When it comes to doctors’ offices, as can be seen from the final two examples above, the size and annual revenue of a practice actually does seem to have an impact on premiums/costs.  A doctor’s office that brings in $1.7 million or more a year is going to pay an annual premium in the lower thousands, whereas a smaller practice is likely to only pay an annual premium in the mid to high hundreds.  Either way, this means cyber insurance is a sound investment.  An $1800 annual premium only comes out to a monthly cost of $150, and a $649 annual premium only comes to about $54.15 a month.

When you compare an investment of $1800/$649 to the $8,700 loss that a cyberattack is likely to cause for your business, the benefit of investing in cyber insurance coverage becomes pretty clear.  However, there are still a few things you need to know before you jump into purchasing cyber insurance.

Cyber Insurance Exclusions & Pitfalls

While a good investment, you still need to make sure you also get the kind of cyber insurance coverage your practice needs.  As any healthcare care provider already knows all too well, few things are as infuriating as submitting what you consider a valid claim to an insurance company only to have them refuse to pay it due to some obscure policy loophole or coverage exclusion they just “accidentally” failed to point out (of course, they didn’t “accidentally” put it into writing).

cautiontapeThere are a number of pitfalls and exclusions you have to watch out for when it comes to purchasing cyber insurance.  Some of these are things that can be negotiated with most cyber insurance providers, while others are pretty set in stone.  However, it’s always best to go into any formal insurance contract knowing exactly what is and is not going to be covered.

Encryption Requirements: Just about all cyber insurance policies make encryption a requirement.  This means they will refuse to cover your business for any data breaches or cyberattacks that are the result of unencrypted data or devices.  For those in healthcare, to be honest, it’s a wise move to have encryption on anything that stores or transmits PHI anyway.  You are not going to find a cyber insurance provider willing to negotiate on this one.  No encryption = no coverage.

Reputation Harm Exclusions: Some cyber insurance providers exclude coverage for any costs related to damages to a brand’s image or company’s reputation due to a cyberattack.  Unfortunately, this is pretty standard in such policies, which means it’s unlikely you’ll be able to negotiate on it.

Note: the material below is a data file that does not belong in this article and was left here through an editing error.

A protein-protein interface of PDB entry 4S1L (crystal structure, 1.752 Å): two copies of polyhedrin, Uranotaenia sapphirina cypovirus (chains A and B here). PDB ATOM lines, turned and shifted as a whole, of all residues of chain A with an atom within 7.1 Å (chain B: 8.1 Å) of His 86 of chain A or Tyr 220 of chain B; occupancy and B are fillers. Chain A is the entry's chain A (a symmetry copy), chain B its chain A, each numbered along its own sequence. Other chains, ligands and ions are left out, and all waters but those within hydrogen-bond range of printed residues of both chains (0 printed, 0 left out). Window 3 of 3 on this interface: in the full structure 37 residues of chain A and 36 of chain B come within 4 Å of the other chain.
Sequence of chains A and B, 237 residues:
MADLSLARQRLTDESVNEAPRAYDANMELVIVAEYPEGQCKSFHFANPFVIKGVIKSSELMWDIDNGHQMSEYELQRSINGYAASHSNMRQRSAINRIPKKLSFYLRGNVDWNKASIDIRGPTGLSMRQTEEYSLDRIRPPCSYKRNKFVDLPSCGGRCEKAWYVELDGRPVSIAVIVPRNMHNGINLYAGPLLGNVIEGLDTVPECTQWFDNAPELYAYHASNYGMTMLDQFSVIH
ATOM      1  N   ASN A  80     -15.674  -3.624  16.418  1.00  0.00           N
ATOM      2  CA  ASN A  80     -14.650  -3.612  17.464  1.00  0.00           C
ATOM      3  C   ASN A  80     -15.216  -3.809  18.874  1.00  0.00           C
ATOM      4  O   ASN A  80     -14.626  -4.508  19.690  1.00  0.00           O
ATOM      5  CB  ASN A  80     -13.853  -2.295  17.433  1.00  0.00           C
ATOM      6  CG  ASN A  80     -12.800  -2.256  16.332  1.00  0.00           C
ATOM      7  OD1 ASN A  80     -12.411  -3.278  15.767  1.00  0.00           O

Future Revenue Losses: While cyber insurance will cover your immediate losses and costs for a cyberattack or data breach, they often exclude coverage for unanticipated future losses after the incident has been resolved.  Sometimes, this can be negotiated, but it seems that most providers are pretty set on it.

Tech Improvements: While they will most certainly cover the costs of replacing hardware or technology that is damaged or destroyed as a result of a cyberattack, they often will not cover any upgraded or improved hardware/technology.

Lost Intellectual Property Value Exclusions: Intellectual property value is one of those things that, once compromised, can honestly never be fully recovered.  The projected losses for such incidents are just too problematic to calculate, meaning they’re not something most cyber insurance companies are willing to cover.  It’s just too risky.  Therefore, this is another exclusion that is pretty non-negotiable across the board.

Paper File Breach Exclusions: I know… one wouldn’t think “paper” when it comes to cyber insurance.  However, most experts agree that any cyber insurance policy worth having can and should include coverage of protected/private data or information that is printed on paper (in addition to electronic files).  This is one of those exclusions that many providers try to slip past customers.  Make sure you ask about it, and make it clear that you will not sign any policy that doesn’t cover paper files (trust me, any legit cyber insurance provider will compromise on this if you demand it… if they don’t, you should probably go with another provider anyway).

Government Claims/Fines Exclusion: This is another sneaky exclusion that often gets thrown into cyber insurance policies.  It more or less states that they will not cover any government fines or claims against the insured entity that result from a cyberattack or data breach.  Once again, this exclusion is considered bogus by most legit cyber insurance providers.  Therefore, ask about it and demand that your policy include coverage for government fines and claims.  After all, what good is such a policy to a healthcare professional if it doesn’t provide compensation for the HHS fines that any PHI data breach is likely to cause?

Third-Party Liability Exclusions: Some cyber insurance providers refuse to cover you for breaches that occur due to third parties.  Let’s say, for example, that you purchase a private Cloud from a third-party vendor.  If that vendor is hacked and your data is breached, such an exclusion would prevent you from being covered.  Some cyber insurance providers will negotiate on this one, while some will not.  Therefore, it’s really up to you to decide how crucial it is to your practice.  Obviously, if you do not deal with any third-party vendors, then this exclusion isn’t really that big of a deal.  If you do, however, you should find a cyber insurance provider who is willing to include this kind of coverage.

I hope you’ve enjoyed this brief series on cyber insurance, and that you now feel empowered to find a policy that will best fit your organization’s needs.  Remember, a little planning and research goes a long way.  Shop around.  Don’t just go with the first cyber insurance provider you find on Google.  Do your homework.  Know what they cover (and more importantly, what they don’t cover).  Good luck!

About Nathan Brown

Nextech's Sr. Content Writer